President Biden announced the COVID-19 Health Equity Task Force members responsible for providing recommendations for addressing health inequities caused by the COVID-19 pandemic and for preventing such in the future. On this task force is NRHA’s former President Tim Putnam.
Senators Roger Wicker (R-MS) and Tina Smith (D-MN) reintroduced legislation allowing rural hospitals with fewer than 500 employees, but not eligible for PPP funding at this time due to an affiliation with a larger system, to become eligible for this critical funding.
Following the acquittal of former President Donald Trump Saturday, the House and Senate returned to their home Districts and States for the scheduled President’s Day recess. However, last week, House Committees began markup of the next COVID-19 relief package. Passed out of Committee were instructions to the House Budget Committee to begin drafting the final text of the COVID-19 relief package. The Senate is expected to move on the final package the following week.
The Department of Health and Human Services (HHS) and the Department of Defense (DOD) announced they have purchased an additional 100 million doses of COVID-19 vaccines from both Pfizer and Moderna. Consistent with President Biden’s goal of 100 million shots in 100 days, the United States government has now placed enough orders to have a total of 600 million doses ready for distribution. NRHA is excited by the progress being made in distributing vaccines as quickly as possible but continues to urge the new Administration to be mindful of the challenges rural providers and patients are facing. Because of this, NRHA has asked the Administration to provide additional resources to rural areas to help quickly distribute the vaccine.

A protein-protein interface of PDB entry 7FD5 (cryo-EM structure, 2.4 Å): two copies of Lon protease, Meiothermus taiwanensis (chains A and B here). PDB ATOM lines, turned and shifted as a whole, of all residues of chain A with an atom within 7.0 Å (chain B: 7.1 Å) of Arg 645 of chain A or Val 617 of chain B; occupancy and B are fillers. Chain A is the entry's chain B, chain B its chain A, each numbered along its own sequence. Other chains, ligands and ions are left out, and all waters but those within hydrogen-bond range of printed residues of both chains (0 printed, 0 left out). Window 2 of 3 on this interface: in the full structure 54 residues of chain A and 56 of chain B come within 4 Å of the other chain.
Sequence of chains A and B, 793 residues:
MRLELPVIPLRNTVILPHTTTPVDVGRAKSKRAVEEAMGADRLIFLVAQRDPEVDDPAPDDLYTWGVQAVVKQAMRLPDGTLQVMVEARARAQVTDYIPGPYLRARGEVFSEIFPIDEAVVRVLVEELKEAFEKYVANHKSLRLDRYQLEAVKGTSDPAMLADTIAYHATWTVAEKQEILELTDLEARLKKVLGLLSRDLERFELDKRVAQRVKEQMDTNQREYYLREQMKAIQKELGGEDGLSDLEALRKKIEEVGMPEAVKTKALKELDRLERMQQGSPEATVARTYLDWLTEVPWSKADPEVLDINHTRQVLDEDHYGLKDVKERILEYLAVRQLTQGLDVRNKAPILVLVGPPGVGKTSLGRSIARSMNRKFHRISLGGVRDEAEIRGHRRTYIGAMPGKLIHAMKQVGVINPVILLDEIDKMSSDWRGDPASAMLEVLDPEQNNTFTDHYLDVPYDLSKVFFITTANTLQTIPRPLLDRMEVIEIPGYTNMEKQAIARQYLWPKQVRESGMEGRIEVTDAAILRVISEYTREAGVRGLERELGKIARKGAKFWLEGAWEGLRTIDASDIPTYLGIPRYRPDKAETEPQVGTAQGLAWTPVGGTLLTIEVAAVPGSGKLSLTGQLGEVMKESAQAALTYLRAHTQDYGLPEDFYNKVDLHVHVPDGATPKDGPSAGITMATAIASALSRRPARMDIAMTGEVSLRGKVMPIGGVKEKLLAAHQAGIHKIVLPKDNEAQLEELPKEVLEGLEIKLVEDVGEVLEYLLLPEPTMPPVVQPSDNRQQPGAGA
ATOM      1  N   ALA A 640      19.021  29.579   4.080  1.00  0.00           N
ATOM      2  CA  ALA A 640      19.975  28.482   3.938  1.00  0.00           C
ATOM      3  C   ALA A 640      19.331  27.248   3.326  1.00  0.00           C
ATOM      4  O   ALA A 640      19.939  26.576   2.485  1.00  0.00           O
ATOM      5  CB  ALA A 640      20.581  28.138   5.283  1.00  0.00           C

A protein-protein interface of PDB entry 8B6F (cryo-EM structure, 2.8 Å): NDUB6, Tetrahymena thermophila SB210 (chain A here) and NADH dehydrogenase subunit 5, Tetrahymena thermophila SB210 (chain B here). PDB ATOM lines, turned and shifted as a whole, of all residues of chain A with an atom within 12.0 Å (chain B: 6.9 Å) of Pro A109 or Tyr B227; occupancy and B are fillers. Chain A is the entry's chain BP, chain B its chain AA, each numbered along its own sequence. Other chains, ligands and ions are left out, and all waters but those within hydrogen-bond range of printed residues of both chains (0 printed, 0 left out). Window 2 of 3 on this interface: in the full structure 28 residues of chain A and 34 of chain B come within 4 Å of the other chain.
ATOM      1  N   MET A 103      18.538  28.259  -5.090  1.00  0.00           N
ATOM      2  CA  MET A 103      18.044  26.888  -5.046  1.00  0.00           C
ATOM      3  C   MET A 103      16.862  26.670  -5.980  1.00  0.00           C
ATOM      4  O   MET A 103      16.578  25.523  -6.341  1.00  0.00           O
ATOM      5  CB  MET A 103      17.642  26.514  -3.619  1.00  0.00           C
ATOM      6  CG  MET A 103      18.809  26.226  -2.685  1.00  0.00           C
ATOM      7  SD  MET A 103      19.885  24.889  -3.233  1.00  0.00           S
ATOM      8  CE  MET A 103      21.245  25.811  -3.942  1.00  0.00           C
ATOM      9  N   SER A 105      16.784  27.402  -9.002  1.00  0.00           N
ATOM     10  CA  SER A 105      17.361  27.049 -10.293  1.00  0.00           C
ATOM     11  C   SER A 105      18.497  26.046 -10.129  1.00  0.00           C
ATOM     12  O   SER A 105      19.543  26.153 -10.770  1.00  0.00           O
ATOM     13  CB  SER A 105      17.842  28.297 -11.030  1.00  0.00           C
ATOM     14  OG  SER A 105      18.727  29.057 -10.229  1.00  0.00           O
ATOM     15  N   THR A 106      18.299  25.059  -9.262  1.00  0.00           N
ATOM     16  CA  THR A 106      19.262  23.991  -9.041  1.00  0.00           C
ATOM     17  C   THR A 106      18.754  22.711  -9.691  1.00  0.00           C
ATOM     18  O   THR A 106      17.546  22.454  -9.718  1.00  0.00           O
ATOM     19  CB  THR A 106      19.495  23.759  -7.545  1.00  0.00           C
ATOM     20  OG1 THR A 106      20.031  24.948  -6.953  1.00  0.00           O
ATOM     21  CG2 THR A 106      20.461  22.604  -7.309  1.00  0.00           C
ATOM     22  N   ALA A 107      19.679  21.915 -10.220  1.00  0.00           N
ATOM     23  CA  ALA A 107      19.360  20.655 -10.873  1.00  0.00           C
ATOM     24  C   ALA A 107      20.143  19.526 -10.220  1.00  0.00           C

In more than 40 episodes ranging from 15 minutes to an hour in length, the Midwestern Public Health Training Center looks at challenges and success stories that include mental health, leadership, tackling equity, and the impact of COVID-19. Since last month the series has had a rural health focus, with episodes celebrating arts and culture, rural food systems, and the reality of working in a rural hospital during the pandemic. Find more information here.
The Medicaid and CHIP Payment and Access Commission (MACPAC) is a nonpartisan agency in the legislative branch that analyzes policy and makes recommendations to federal and state-level policymakers. In this report, MACPAC provides an overview of the federal government’s role in providing health care to American Indians and Alaska Natives (AI/AN), including the structure of the Indian Health Service and the special Medicaid rules and protections that apply to AI/AN beneficiaries and Indian health providers.
The National Governor’s Association (NGA) reports on waivers issued by states and by the Centers for Medicare & Medicaid Services to address staffing challenges during the public health emergency. The NGA explains these, including temporary adjustments to training requirements, and presents strategies for retaining this workforce when the waivers expire.
The National Association of State EMS Officials reports on state-level policy that allows paramedics and other first-responders to administer vaccines.
In the February 12 issue of its Morbidity and Mortality Weekly Report, the Centers for Disease Control and Prevention (CDC) report an increase in overdose deaths involving synthetic opioids other than methadone, cocaine, and psychostimulants. During the period studied, 2013 – 2019, synthetic opioid deaths largely consisted of illicitly manufactured fentanyl. In 2019, a total of 70,630 drug overdose deaths occurred, an increase of 4.3 percent over deaths in 2018.